Phil admits that being a novelist was his true calling and that instead he sold his soul to TV for the “rivers of money” to be made in that industry. We are treated to insights in the life of an executive producer in the television industry. Quarrington must be laughing from the other side of the grave at the shenanigans now emerging in that industry with respect to sexual harassment, which are par for the course in this novel. He also pokes fun at this business where with the copying of a couple of plot devices from books or films one can turn a new “teevee” program into a money spinner. Ironically, the plot devices that provide Phil with his success also play out in real life for him, damning and saving him in equal measure.
Of course, like in TV, all conflicts must be resolved before the show ends, and Quarrington does that well by implanting a contrived bad guy in the last chapter, and using Phil’s rope tying skills to…well…tie all the loose ends.
I kept reading this easy-read because the humour and original jokes took me beyond Phil’s disjointed narrative. The repetitious arguments between the brothers, and between Phil and Ronnie, mundane though they become, also provide insight into their flawed characters. Some of the larger-than-life characters such as Hooper (Giller prize-winning author), Edward Milligan (star actor) and Rainie (Phil’s mercy fuck during his estranged days) provide added colour.
The humour lightened the dark theme of rape and its lasting damage on the victim(s), and watered down the impact for me. Given that Quarrington was a humorist, he obviously chose to tell this story laced with laughter, a sure-shot way to garner readers in our genteel North American culture that has difficulty dealing with unpleasant themes (hence probably why we never see what went on in that ravine). I wonder how he would have fared had he chosen to bare the evil that took place, in all its starkness and misery?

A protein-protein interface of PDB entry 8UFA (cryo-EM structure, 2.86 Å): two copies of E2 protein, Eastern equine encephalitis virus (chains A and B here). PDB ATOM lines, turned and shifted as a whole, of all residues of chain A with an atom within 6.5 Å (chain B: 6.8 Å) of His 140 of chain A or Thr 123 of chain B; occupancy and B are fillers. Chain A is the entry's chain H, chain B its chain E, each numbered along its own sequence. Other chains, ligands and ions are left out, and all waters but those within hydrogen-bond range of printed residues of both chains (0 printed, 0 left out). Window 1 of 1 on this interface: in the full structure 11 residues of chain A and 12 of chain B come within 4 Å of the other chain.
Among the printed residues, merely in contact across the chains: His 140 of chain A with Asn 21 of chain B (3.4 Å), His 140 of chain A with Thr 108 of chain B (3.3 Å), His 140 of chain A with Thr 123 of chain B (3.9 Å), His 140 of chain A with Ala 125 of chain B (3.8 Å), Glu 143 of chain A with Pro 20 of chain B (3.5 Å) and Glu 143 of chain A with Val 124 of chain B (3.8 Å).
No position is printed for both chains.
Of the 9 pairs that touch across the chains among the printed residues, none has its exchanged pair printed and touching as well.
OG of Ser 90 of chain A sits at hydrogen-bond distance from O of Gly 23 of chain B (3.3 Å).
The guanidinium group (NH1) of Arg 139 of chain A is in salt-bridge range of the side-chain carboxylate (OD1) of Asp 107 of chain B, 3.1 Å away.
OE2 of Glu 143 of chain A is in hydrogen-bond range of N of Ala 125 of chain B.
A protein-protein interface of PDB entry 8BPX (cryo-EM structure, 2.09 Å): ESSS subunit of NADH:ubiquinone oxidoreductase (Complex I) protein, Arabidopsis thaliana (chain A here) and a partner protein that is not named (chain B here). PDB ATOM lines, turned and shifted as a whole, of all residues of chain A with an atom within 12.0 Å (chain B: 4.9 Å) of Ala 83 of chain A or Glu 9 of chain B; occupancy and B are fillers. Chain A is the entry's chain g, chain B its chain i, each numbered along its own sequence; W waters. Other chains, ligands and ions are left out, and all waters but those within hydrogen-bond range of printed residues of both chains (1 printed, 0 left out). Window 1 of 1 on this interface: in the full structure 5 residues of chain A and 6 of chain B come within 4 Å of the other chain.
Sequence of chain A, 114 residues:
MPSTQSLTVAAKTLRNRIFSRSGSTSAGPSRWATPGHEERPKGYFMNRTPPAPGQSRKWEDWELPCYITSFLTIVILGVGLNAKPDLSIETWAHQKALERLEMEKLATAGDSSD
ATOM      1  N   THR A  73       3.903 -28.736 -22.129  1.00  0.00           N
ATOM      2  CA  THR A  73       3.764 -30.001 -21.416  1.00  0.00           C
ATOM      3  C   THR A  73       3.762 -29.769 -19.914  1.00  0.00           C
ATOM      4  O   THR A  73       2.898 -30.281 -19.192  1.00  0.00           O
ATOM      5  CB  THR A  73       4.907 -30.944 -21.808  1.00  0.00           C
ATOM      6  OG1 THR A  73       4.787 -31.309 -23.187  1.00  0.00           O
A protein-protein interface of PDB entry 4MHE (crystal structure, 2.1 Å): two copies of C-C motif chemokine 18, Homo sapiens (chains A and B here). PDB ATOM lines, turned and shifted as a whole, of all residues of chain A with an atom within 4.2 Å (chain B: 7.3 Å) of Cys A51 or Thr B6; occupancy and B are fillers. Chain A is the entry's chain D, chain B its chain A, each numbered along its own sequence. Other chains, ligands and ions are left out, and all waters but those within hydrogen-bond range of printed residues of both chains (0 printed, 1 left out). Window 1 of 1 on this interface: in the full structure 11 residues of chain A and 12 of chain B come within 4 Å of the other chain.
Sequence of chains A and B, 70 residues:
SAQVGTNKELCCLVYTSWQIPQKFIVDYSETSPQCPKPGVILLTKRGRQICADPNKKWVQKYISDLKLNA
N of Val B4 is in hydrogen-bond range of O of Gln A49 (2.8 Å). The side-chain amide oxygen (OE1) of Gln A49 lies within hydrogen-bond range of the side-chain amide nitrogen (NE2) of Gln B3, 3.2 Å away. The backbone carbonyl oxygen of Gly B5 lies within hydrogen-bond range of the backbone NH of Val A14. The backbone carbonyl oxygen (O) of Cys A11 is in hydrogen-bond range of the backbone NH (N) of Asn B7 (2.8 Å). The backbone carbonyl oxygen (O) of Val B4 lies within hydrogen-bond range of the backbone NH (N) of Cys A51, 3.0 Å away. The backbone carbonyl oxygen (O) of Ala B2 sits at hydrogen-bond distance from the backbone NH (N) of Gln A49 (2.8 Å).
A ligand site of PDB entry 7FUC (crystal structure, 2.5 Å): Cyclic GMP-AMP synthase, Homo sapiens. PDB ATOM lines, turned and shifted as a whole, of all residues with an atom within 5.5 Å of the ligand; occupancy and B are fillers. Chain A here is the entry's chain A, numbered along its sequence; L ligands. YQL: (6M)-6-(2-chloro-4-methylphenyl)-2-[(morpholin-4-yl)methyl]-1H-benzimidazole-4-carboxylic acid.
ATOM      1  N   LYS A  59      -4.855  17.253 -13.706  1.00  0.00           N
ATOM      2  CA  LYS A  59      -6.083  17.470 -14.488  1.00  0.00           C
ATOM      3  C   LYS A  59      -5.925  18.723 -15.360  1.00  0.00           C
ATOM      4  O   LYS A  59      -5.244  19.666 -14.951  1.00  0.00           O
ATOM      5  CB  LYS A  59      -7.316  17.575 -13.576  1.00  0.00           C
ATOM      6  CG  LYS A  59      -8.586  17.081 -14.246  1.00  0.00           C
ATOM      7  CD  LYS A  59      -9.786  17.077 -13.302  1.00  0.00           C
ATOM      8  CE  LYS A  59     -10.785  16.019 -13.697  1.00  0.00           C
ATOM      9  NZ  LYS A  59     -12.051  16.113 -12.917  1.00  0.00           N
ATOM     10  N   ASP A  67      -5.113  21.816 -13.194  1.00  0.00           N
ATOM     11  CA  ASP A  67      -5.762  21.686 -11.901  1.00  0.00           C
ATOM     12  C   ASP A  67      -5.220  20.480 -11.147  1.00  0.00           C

“The abused become abusers” is never more true in this novel. A cycle of child abduction plays out through the generations, as child finder Naomi, herself a victim of kidnapping and confinement during her childhood tries to solve the disappearance of 5-year-old Madison, now missing for three years.
Naomi is a driven, closed person fleeing her own nightmares as she develops her child finder reputation. Not all her children are rescued alive but her efforts help the families gain closure. In the Madison case, Naomi returns to her roots, to where she was found as a runaway 9-year-old with no memory of her past, in the snow-covered backwoods and mountains of Oregon. She was adopted by the kind widow, Mrs. Cottle, who specializes in taking in abandoned kids. The indigenous boy, Jerome, also one of Mrs. Cottle’s charges, forms an indelible bond with Naomi.
Madison is a gifted child who learns to cope in captivity by assuming the persona of one of her fairy tale characters, the Snow Angel. The unusual element of this story is that the reader is exposed to the narrative voices of Naomi, Madison and the little girl’s captor, a deaf mute known only as Mr. B. It is hard to feel anger towards Mr. B despite the unspeakable things he does to Madison, for he too is a damaged person, kidnapped when he was Madison’s age and never rehabilitated to society.